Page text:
Saturday, March 22

Hot Cross Buns, half for you and half for me!

This week, I've been sharing with you some of my Easter favorites and family traditions. Today, I'm stepping out and sharing a new Good Friday custom. Goodbye, comfort zone! Hello, wild blue carbohydrate yonder!

Hot Cross Buns (typically consumed on Good Friday) are synonymous with Easter and little plastic eggs (I have a first class inability to assemble those silly eggs, I'm seriously remedial). These carbohydrate loaded cuties are rich with history, dating as far back as the ancient Greeks. (I wonder if they had the same level of carb aversion as we do?)

Did you know if you hang a baked Hot Cross Bun in your kitchen for a full year, it will never spoil? The holy bun will also watch over all future yeast recipes, ensuring they're baked to perfection. Now, I'm not sure I believe hanging flour from a string blesses anything but I have a few recipes I can use all the help I can get! Oh, holy bun!

The symbolism of lifelong friendship is why I love Hot Cross Buns. It is said if you share one with a friend, you'll be connected for life. The ancient pastry version of "blood brothers", I suppose. I choose to believe it's the preparation and thoughtfulness that establishes an unbreakable bond, not the magical powers of a lump of dough.

Either way, no matter what you choose to believe, there's something sweet about these buns. Preparing them transports you to another place, a time when Queen Elizabeth I decreed Hot Cross Buns were too sacred to be available all year. That automatically makes this a recipe worth treasuring!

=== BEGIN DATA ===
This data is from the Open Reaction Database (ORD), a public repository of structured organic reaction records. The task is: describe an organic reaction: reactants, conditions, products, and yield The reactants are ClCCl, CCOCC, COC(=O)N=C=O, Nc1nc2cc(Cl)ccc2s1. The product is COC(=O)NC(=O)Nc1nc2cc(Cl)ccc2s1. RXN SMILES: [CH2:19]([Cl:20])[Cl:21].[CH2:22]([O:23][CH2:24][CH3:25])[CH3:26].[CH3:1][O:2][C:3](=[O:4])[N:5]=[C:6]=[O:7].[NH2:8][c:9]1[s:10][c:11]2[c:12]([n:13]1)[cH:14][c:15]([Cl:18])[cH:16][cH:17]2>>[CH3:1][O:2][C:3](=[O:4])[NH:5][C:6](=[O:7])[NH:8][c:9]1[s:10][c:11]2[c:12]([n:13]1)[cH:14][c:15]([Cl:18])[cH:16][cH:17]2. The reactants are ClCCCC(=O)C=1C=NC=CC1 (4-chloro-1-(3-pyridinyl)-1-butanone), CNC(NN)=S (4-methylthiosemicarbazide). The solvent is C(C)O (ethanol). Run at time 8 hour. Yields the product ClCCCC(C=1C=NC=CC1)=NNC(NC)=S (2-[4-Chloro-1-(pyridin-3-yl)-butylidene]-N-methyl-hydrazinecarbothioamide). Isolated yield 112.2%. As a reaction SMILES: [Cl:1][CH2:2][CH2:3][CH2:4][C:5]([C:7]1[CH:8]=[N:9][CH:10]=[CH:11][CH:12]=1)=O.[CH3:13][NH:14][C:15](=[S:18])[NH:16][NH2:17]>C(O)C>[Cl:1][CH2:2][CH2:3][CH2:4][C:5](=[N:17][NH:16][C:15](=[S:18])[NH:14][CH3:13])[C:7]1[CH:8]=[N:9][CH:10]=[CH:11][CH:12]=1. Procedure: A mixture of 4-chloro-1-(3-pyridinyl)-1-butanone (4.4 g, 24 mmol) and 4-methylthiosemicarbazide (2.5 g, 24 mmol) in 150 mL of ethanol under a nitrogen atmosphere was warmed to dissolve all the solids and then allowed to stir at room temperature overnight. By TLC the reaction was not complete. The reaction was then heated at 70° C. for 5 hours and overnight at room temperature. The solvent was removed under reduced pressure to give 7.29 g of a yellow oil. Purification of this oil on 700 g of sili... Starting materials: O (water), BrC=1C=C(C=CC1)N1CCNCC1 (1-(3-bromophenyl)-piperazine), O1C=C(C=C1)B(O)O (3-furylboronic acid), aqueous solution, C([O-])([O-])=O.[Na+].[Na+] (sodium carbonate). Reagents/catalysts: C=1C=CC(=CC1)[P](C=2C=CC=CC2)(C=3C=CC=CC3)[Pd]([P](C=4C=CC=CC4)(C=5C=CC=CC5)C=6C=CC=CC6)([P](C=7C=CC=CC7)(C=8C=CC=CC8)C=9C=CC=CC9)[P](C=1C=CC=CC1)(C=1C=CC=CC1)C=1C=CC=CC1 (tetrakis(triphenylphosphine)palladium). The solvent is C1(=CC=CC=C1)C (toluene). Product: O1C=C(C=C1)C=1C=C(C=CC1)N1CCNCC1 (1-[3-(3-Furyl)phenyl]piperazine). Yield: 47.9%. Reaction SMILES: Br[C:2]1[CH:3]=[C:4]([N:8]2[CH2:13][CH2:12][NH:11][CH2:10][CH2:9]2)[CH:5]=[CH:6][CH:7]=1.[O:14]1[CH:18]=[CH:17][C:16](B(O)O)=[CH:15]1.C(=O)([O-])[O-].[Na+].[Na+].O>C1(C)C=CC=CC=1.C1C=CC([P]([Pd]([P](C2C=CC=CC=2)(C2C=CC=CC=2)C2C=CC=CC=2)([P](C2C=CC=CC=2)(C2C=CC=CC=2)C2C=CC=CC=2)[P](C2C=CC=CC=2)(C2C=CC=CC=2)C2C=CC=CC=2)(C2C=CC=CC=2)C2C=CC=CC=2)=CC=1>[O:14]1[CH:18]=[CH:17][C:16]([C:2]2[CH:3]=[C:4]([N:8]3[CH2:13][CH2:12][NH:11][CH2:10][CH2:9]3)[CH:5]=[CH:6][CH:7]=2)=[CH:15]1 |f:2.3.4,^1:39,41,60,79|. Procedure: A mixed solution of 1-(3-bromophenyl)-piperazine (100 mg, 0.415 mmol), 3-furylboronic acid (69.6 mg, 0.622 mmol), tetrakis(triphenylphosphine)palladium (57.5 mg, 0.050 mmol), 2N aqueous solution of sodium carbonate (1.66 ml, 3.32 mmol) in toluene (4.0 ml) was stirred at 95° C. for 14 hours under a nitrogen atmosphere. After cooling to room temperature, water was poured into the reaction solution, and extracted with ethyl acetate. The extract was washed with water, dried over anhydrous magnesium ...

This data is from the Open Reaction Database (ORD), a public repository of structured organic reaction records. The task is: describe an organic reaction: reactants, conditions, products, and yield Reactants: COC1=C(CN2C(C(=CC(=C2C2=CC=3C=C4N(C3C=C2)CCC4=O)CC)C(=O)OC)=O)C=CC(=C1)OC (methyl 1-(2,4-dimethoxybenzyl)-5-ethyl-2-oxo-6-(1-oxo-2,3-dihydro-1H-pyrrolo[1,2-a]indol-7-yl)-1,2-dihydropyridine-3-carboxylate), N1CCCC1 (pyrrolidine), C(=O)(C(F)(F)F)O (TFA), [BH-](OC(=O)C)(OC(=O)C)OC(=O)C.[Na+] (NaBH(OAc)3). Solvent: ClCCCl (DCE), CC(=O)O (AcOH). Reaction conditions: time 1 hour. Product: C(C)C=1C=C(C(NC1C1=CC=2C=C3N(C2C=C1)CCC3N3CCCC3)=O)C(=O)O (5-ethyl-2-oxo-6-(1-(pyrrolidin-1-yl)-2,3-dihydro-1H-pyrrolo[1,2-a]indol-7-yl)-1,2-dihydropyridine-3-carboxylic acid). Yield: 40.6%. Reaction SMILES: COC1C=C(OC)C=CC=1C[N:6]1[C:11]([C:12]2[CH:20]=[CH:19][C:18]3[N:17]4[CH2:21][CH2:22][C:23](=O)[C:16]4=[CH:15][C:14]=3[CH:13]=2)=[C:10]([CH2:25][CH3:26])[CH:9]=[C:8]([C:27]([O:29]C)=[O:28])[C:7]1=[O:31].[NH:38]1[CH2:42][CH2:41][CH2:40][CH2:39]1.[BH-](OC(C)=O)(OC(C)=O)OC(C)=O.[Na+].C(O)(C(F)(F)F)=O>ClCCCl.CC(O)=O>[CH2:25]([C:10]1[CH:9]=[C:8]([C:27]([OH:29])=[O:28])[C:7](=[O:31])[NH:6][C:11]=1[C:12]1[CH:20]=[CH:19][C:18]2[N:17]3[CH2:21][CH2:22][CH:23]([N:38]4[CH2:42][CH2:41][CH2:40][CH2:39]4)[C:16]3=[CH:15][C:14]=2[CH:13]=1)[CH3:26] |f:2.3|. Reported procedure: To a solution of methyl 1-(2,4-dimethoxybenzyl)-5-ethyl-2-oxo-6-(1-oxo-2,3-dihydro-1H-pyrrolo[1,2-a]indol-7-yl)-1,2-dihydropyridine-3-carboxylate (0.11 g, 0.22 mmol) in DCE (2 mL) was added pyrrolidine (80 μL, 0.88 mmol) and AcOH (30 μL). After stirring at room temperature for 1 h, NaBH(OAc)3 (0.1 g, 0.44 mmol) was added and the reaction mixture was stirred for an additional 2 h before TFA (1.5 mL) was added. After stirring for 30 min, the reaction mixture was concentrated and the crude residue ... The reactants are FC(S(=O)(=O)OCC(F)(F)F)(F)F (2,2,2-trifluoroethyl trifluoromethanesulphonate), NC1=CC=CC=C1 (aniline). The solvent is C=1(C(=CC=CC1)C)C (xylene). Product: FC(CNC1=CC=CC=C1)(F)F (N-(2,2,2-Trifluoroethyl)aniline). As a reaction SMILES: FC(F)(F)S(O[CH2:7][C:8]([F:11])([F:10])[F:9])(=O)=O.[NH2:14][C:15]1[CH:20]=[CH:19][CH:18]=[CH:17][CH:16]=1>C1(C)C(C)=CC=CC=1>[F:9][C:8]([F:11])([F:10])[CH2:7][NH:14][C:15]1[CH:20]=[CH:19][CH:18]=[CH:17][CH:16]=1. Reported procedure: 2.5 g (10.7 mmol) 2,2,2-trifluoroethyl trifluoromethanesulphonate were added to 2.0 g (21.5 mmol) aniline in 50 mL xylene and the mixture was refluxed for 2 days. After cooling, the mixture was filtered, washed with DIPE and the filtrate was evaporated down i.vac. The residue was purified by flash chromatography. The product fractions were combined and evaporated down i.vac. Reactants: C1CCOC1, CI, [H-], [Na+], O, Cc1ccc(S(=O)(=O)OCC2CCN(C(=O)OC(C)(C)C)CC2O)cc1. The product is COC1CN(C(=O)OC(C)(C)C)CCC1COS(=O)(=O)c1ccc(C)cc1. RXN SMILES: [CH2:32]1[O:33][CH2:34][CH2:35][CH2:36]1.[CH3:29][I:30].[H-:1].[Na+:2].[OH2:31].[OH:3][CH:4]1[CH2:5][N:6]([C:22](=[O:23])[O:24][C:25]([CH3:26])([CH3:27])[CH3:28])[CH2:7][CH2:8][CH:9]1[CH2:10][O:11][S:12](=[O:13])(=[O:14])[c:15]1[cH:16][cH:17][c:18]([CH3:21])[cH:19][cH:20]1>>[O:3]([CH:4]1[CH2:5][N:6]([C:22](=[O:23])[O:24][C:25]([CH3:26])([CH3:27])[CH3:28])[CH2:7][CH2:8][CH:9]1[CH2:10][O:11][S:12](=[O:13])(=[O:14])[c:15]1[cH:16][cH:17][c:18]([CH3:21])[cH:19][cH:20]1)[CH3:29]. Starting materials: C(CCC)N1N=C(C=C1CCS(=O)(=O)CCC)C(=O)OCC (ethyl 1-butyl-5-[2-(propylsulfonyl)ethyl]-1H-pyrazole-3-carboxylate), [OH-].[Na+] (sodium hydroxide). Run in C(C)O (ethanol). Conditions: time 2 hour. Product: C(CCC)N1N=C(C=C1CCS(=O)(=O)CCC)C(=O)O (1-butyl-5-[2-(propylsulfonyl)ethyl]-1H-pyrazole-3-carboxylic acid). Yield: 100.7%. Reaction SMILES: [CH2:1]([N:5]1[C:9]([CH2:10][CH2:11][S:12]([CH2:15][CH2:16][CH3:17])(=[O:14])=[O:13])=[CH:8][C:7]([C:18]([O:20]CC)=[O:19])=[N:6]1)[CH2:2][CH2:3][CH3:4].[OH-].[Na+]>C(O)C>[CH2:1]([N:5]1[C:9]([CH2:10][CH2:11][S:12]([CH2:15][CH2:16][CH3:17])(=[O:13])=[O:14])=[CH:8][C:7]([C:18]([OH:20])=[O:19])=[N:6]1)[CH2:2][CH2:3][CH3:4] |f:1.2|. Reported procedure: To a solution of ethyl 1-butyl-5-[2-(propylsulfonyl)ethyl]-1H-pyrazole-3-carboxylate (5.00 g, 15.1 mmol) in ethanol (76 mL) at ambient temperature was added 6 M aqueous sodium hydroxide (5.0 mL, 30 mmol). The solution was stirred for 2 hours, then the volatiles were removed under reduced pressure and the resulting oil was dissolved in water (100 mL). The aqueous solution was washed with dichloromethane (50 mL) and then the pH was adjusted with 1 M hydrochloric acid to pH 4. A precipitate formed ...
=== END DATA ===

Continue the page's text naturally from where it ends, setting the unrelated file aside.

"Half for you, half for me. Between us two, good luck shall be." Quote of the Irish

(Here's my busy life disclaimer: You can absolutely make these from scratch, I'm sure Queen Elizabeth I would appreciate it. However, here's a much simpler version for the busy Mom with NO time to scratch her own buns. Sorry about the visual!)

Hot Cross Buns
1 can of crescent rolls
I/3 cup raisins (chopping is optional, I prefer it)
2 tablespoons grated lemon peel (optional but adds a nice citrus flavor)
3 tablespoons brown sugar

Icing (for the crosses on top)
1/4 cup powdered sugar
1-2 tablespoons of milk

Preheat oven at 375 degrees. Unroll crescents on flat surface (flour surface to prevent sticking).
In small mixing bowl, add raisins, zest, and sugar. Toss to coat.
Spread mixture evenly over crescents. Gently press in dough, to ensure raisins stick.
Pull part triangles and roll into ball (raisin mixture to the inside). Place on greased baking sheet.
Bake for 11-14 minutes, remove and cool on rack for 10-15 minutes.

Prepare icing by adding milk to powdered sugar and whisking until mixed. Pour in piping bag and make crosses on each bun. (You can also use Ziploc bag with corner cut.)

Lastly, quality control is crucial. Go ahead, taste one!

Keep half for you and share the other half! Happy Good Friday (tomorrow), dear friends!


  1. I think I would prefer dried cranberries to raisins. Queen Elizabeth is probably turning over in her grave! Happy Easter!

    1. Try it and let me know how it turns out! Crescent rolls AND cranberries? We might bring her back from the dead!

  2. Sooooooo yummy! Boys loved them! :-)


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